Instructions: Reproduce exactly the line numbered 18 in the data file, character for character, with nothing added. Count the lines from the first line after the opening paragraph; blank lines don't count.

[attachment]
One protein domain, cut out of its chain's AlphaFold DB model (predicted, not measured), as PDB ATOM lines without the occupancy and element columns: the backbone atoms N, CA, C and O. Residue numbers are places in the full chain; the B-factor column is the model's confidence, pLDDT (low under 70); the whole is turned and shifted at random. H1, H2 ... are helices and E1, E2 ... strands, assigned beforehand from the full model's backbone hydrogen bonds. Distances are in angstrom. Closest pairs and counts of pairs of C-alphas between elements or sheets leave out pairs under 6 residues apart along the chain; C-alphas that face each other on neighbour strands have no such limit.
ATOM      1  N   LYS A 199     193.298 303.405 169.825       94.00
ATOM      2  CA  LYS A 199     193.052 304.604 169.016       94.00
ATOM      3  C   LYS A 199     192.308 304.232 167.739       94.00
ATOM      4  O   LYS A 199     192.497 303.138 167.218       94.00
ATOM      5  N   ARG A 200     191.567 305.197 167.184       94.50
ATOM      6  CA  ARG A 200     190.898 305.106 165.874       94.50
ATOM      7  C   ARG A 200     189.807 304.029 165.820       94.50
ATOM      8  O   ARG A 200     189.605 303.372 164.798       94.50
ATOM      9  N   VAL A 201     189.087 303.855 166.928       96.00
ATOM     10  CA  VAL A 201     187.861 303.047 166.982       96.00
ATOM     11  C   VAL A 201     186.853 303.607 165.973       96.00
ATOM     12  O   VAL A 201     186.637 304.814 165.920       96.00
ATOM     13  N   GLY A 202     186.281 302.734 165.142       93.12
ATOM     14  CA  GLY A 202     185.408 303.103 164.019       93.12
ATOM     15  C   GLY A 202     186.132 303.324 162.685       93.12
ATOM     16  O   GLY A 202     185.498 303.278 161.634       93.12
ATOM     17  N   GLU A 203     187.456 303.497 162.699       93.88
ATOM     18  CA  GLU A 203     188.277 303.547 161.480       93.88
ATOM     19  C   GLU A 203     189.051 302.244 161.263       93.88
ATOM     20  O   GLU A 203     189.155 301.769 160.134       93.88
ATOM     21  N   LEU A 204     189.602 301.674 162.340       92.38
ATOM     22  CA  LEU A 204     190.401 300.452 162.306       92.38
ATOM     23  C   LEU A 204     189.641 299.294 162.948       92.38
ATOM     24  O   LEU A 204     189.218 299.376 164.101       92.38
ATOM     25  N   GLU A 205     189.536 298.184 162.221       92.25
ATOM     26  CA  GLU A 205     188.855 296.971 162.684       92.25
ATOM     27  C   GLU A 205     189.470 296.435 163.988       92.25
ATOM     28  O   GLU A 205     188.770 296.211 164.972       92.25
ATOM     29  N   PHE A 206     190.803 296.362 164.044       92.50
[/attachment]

ATOM     18  CA  GLU A 203     188.277 303.547 161.480       93.88